That's an interesting question. Its date of construction probably goes back to the electrification of 1906. The first phase of the Harlem Division electrification was completed that year and extended just about to E.241st Street at Wakefield. A photo in an old Railway Age
showed the motor storage tracks (at the temporary engine change point) deadended at the New Haven flyover. Total grade crossing elimination was part of the electric project so presumably -- if E.241st once upon a time crossed the Harlem at grade -- it was closed at that time or a little later.
Was that when the bridge was built?
The bridge appears in photos at least from the 1920s I think. The thing I wonder about is, did New York Central really pay for it? New York City paid for a lot of the grade crossing elimination when Central was electrifying. In fact that's what held up the extension of the electric zone to North White Plains and Harmon. The County of Westchester would not pay for the grade crossing elimination and Central would not extend third rail without it. I think eventually they agreed to split the cost 50/50 between the county and the railroad.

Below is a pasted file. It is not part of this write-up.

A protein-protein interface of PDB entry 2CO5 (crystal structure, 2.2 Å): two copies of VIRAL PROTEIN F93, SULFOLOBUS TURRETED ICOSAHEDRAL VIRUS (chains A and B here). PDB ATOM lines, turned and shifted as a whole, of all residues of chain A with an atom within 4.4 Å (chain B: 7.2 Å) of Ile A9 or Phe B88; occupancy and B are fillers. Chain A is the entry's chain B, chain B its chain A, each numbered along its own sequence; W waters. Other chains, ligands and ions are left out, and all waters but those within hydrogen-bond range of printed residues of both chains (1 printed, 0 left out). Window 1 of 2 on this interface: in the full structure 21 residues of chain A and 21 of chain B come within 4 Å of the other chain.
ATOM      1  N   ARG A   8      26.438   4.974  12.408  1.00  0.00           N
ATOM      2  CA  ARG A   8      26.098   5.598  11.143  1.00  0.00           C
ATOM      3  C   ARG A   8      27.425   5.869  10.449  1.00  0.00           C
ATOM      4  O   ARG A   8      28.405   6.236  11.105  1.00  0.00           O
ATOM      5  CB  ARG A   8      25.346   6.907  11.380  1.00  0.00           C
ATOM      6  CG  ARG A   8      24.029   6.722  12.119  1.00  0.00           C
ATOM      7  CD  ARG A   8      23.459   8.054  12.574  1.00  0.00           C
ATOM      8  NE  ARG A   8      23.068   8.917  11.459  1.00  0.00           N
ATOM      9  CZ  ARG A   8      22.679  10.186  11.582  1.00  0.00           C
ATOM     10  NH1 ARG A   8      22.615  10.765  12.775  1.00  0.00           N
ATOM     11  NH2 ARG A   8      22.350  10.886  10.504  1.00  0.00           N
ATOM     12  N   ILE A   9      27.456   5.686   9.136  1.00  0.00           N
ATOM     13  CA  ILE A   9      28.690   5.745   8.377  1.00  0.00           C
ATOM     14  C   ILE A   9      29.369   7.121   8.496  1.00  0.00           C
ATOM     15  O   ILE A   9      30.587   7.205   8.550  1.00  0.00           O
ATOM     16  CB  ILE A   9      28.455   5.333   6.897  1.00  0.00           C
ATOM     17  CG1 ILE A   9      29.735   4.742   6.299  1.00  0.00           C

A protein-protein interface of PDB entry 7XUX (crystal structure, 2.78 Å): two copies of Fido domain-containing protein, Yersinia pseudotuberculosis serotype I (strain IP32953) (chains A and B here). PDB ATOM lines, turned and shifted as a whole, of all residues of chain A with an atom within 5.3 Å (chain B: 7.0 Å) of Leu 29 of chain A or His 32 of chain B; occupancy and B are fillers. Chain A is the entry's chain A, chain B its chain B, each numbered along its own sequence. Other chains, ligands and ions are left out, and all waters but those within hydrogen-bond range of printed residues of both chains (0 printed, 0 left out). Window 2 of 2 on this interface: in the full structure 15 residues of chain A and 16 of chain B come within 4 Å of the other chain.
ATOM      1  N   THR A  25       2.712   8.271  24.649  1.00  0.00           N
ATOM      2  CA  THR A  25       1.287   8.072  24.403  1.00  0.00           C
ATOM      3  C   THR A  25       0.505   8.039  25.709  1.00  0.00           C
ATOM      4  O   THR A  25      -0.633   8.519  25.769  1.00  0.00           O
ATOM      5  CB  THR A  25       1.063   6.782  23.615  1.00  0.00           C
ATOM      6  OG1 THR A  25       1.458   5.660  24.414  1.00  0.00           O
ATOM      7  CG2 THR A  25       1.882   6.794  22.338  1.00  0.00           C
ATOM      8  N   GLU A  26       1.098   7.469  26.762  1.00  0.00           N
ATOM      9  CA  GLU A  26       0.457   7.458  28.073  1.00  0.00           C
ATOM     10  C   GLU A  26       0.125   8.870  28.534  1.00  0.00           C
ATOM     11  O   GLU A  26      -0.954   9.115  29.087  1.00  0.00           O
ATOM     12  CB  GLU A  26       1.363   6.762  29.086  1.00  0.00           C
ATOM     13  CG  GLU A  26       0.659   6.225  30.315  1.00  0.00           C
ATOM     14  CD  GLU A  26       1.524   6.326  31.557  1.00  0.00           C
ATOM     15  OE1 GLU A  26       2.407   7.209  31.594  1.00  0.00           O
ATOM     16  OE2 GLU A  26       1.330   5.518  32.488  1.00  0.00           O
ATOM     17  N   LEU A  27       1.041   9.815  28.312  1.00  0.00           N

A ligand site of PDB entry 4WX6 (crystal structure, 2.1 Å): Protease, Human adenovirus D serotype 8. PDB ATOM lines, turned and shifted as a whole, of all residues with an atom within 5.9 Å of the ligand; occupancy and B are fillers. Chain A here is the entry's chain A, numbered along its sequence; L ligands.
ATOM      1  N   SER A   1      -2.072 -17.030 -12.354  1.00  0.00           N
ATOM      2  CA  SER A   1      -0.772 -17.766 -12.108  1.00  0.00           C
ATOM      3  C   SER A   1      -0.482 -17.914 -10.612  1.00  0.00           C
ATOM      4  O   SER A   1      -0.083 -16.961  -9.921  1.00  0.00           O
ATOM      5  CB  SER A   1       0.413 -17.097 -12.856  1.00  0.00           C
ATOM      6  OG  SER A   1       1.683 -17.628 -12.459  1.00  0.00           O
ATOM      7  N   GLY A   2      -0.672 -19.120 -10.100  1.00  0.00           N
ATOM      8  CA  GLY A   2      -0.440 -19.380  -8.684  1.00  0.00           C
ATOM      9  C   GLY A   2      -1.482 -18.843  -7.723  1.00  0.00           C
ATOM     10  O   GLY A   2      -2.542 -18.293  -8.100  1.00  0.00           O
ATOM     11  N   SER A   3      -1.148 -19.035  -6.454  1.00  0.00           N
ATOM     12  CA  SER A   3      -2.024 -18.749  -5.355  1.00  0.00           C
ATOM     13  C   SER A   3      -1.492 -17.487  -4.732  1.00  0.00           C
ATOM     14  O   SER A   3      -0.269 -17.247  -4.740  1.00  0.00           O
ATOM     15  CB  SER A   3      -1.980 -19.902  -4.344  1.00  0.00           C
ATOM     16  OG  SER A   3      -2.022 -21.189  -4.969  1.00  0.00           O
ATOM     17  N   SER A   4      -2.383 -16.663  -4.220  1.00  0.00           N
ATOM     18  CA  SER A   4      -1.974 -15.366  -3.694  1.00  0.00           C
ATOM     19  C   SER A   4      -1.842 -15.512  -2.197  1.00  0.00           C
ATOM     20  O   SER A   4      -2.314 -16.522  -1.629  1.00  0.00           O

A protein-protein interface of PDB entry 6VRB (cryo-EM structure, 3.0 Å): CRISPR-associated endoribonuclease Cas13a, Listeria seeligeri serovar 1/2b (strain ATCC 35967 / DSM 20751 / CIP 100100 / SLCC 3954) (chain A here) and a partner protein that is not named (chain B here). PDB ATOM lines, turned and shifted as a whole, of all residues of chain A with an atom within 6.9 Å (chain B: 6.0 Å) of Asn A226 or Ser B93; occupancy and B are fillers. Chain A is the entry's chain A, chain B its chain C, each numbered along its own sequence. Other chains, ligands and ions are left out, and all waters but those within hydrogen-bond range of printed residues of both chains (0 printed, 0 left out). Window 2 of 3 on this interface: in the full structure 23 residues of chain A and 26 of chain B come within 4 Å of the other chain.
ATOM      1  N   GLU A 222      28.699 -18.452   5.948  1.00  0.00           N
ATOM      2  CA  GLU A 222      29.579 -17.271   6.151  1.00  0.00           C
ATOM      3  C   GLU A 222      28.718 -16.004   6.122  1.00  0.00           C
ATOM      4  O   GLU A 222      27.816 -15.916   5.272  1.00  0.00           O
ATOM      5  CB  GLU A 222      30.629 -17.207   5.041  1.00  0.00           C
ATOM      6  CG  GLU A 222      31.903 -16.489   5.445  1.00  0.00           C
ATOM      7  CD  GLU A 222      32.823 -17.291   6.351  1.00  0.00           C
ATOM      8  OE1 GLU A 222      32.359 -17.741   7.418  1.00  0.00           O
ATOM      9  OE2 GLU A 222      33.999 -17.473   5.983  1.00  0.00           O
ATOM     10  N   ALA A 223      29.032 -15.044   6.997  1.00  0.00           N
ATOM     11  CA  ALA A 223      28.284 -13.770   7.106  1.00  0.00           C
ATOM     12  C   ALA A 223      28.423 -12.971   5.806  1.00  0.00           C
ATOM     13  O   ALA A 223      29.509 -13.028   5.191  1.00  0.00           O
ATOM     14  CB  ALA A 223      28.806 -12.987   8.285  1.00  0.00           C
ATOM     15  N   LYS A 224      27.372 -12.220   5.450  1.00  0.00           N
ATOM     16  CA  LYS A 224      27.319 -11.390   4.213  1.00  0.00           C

I used to walk that bridge all the time back in the 1980s. I believe the 241st Street bridge crosses (from east to west) some city land, then (what was) the New Haven Railroad, a sliver of private property, then (what was) New York Central, then the Bronx River and, finally the Bronx River Parkway, though the Parkway probably came after
the bridge. So the bridge crosses a lot more than just the Harlem tracks so maybe Central would not have been responsible for all the cost. Maybe NYC and the NH shared the cost? With maybe the City kicking in too?
Maybe it was just the railroads that paid. Because, I believe, when the viaduct was rebuilt about 15 years ago, Metro-North did
get stuck with the repair bill. I think I read that in a Metro-North Milepost
I guess all of which is a longwinded way of saying I don't know when the 241st Viaduct was built.